Afro-Bolivians - Economy

Subsistence and Commercial Activities. Afro-Bolivians of Nor Yungas and Sud Yungas are primarily agriculturists. Cash crops include coca leaf, coffee, citrus fruits, cacao, and many varieties of bananas and plantains. Coca leaf is the primary crop; it is a durable plant, and the same fields can be harvested several times each year. Coca leaves are hand picked and dried in the sun before being bagged. Afro-Bolivians refer to each 30-pound bag as a sexto, and these bags are brought to regional markets, such as those in Caranavi and Coroico, where they are exchanged for cash. The cash value of coca leaves fluctuates dramatically throughout the year depending on the size, color, and quality of the leaves.

During the harvest of citrus fruits and coffee, trucks arrive directly from La Paz to carry the produce to markets. Truck owners act as middlemen, paying Afro-Bolivians a small fraction of what the produce sells for in the city.

Rural Afro-Bolivians partially subsist on their crops and the chickens they raise. Men hunt wild game, and to further complement their diet and add variety, both men and women travel regularly by truck to large regional markets. Besides food, they purchase clothing and household, agricultural, school, and other supplies.

Owing to racism, Afro-Bolivian migrants have a difficult time finding decent jobs in the city of La Paz. Both women and men are often able to get work as domestic servants; however, it is more difficult for men to secure this type of employment. Some men find jobs as shop clerks or professional drivers.

Some migrants maintain important links with relatives in the lowland Yungas villages. By traveling back to their villages, working in the fields during harvests, and trading store-bought goods with their friends and relatives, migrants return to the city with agricultural produce such as citrus fruits, bananas, and plantains.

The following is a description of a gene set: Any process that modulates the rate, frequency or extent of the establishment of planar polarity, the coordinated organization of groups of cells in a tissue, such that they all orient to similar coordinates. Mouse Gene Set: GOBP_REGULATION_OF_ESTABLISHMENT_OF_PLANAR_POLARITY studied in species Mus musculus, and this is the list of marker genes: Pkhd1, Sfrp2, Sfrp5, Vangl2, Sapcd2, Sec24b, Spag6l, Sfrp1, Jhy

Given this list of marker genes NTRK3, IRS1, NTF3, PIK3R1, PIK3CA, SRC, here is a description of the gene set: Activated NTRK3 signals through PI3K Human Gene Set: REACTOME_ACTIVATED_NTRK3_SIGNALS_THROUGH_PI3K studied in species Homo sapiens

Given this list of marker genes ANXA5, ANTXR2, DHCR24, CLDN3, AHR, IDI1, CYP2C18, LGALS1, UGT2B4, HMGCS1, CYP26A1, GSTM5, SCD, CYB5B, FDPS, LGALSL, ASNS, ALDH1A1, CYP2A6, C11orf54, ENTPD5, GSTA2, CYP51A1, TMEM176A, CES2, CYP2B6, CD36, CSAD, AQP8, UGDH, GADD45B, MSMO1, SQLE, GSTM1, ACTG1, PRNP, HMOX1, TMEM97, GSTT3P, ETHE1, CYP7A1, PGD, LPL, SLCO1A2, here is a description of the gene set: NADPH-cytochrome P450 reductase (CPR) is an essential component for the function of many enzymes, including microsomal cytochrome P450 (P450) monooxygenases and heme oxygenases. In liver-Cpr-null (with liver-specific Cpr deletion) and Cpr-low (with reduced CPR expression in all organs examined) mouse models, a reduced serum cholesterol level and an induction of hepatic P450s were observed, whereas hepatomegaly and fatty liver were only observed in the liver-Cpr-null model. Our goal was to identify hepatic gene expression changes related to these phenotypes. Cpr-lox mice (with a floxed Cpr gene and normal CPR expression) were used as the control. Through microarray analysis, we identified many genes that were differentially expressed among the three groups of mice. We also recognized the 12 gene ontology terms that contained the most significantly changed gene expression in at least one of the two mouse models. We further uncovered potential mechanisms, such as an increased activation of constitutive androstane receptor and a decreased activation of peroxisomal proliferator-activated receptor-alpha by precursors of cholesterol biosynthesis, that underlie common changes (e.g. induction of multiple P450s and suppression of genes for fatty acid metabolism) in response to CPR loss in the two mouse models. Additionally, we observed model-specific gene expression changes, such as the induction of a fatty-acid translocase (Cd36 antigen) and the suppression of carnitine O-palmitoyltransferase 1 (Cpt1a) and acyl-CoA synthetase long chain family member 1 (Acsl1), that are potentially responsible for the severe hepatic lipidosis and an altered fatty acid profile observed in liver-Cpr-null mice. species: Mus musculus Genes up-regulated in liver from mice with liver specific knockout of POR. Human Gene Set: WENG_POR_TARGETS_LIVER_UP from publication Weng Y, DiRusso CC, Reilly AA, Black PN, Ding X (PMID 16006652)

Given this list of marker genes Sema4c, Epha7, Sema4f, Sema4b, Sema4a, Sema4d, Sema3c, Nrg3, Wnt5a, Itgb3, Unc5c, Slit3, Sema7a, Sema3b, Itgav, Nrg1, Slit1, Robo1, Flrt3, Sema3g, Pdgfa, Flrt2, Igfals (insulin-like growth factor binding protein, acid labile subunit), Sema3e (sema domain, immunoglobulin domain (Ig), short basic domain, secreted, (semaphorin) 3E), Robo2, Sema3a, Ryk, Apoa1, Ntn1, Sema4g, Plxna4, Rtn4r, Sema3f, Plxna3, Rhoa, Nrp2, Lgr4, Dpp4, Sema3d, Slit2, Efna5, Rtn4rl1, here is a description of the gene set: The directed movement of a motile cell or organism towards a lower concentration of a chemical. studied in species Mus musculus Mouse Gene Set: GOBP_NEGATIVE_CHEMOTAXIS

Division of Labor. Adults and children work year-round at agricultural tasks. Men often organize themselves in groups of two to six and work in their different fields on a rotating basis. The work includes chopping, thrashing, and burning of trees and large brush; clearing fields; and tilling so that the fields can be planted. Women work in smaller groups while simultaneously caring for preschool-age children. Women participate in all but the heaviest chopping and clearing of fields; they mainly plant and harvest. Besides their agricultural and child-care responsibilities, women cook, do the laundry, and wash the dishes. Both men and women shop at the weekly markets.

Land Tenure. Both men and women inherit land, and each family often has several different plots that they work. Ideally, each family will have plots in different environments on the mountain. Most families have coca-leaf fields on the sunny or dry side of the mountain, and other fields in the denser jungle where they grow bananas and plantains.

User Contributions:

Comment about this article, ask questions, or add new information about this topic: